Every New Yorker has secretly wished a grisly — or, at the very least, comically awkward — fate on tourists who stop every ten feet on the sidewalk to take pictures. So, naturally, Vulture is pretty excited about the Broadway revival of The Ritz, the story of a family man from Ohio who accidentally takes refuge in a gay bathhouse circa 1970 while on the run from his homicidal brother-in-law. Kevin Chamberlin spoke with Vulture about his starring role as bumbling Guitano Proclo, in the hilarious play that combines two very confused Italians, one girlie-voiced detective, one Rosie Perez (as a talentless lounge singer), and so many rippling, waxed man-chests that we lost count.
So Roundabout is producing this revival?
This play would never be produced by a for-profit enterprise; you can’t do a nonmusical play on Broadway with that many people and figure you’re going to make money. Too many salaries to pay. But right now it’s selling through December 9, and I think it’ll sell through December 23. We have a very large gay audience, which is funny, because some female friends of mine went to a preview and were exclaiming, “There was no line to the bathroom at intermission! It was all on the men’s side.”
That’s believable. The play is so flamboyant.
Someone actually walked out last night and had a row with the director. She was like, “I can’t believe the Roundabout is putting on such flagrantly gay plays!” I mean, look at the poster, for God’s sake! And really, it’s a 35-year-old play. There’s nothing offensive — it just happens to take place in a gay bathhouse. This is pre-AIDS, in the middle of the sexual revolution. [Playwright] Terrence McNally was saying that it was an amazing, celebratory time of sexual freedom and also freedom for gay men. Where else could you go to have sex and watch Bette Midler sing at the same time?
Was it weird working onstage with a bunch of beefy, near-naked guys?
[Laughs.] Well, the first day when everyone started, there was one actor who said, “You know what, I gotta get over my self-consciousness.” So he just stripped down and then wrapped a towel around him, and everyone else just followed suit. I don’t even notice it anymore.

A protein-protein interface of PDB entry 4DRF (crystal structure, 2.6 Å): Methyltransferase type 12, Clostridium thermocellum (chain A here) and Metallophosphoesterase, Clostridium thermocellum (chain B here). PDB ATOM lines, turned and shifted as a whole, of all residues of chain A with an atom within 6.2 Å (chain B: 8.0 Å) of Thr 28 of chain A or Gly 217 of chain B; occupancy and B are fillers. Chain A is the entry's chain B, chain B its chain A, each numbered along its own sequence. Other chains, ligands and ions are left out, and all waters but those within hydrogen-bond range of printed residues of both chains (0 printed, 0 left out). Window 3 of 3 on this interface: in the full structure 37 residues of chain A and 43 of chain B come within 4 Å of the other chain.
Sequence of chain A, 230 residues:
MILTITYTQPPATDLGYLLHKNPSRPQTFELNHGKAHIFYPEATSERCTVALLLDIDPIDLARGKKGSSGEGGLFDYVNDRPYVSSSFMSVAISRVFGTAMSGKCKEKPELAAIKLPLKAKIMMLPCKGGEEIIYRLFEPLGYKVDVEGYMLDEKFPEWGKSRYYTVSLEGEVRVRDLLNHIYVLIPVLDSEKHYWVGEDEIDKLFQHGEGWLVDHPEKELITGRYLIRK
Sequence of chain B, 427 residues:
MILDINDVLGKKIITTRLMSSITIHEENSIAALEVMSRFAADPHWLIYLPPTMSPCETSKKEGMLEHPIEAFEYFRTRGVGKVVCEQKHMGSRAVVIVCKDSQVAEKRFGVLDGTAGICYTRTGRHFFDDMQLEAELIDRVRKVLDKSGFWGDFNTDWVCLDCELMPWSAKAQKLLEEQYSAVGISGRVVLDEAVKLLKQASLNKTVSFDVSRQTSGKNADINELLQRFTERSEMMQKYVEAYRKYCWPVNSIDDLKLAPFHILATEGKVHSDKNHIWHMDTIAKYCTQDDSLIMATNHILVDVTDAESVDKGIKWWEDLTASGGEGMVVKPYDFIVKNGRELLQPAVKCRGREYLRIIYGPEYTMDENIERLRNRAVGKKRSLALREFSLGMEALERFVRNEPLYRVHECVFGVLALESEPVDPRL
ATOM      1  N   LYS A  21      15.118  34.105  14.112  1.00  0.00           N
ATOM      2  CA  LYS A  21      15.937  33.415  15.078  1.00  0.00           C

The play is definitely kind of a love letter to so many other musicals, like when Rosie’s lounge-singing character mangles all these famous numbers from other shows.
There’s a lot of insider jokes. I’ve had some friends come who weren’t versed in musical theater, and afterwards they’re like, “I didn’t get what was so bad about the medley!” It’s such a wonderful take off on all bad medleys ever written. It really is a love letter to that time, and there’s a lot of references that I had to look up. Like when Chris comes onstage and says, “We’ve entered Carmine in a Zinka Milanov look-alike competition!” — I had to look that one up. And there was a reference to Mark Spitz, who was an Olympic swimmer who won the gold medal in 1972, and all gay men had a poster of Mark Spitz back then. He was the sex symbol. You look at that poster now and you’re like “Yyyeeech.”
But it’s still accessible to current audiences, which is important.
You have to realize that in 1974 when people came to see this, they didn’t know anything about gay subculture. And it was shocking and unfamiliar, but also, people were rolling in the aisles. It was funny then, too. You never see any nudity — well, you see some butt, but that’s nothing nowadays. You never see two men kissing. That’s why I was so surprised that that woman stormed out. People were dying last night, even the old ladies! At the matinee, when the curtain rises and all those men walk out in their towels, those ladies are screaming like they’re at a Chippendales show.
There’s one scene where Rosie Perez’s character proves to you that she’s a bona fide woman and not a drag queen. Is it weird having to grope someone you work with every day?
The first time it is, oh yeah. But then she grabs my balls right after that, so we’re even.
One last technical question: how exactly do those teeny towels stay on? Glue? Magic?
[Laughs.] A lot of them are just tied or safety-pinned. But you’ve got to have a butt to hold those things up. —Annsley Chapman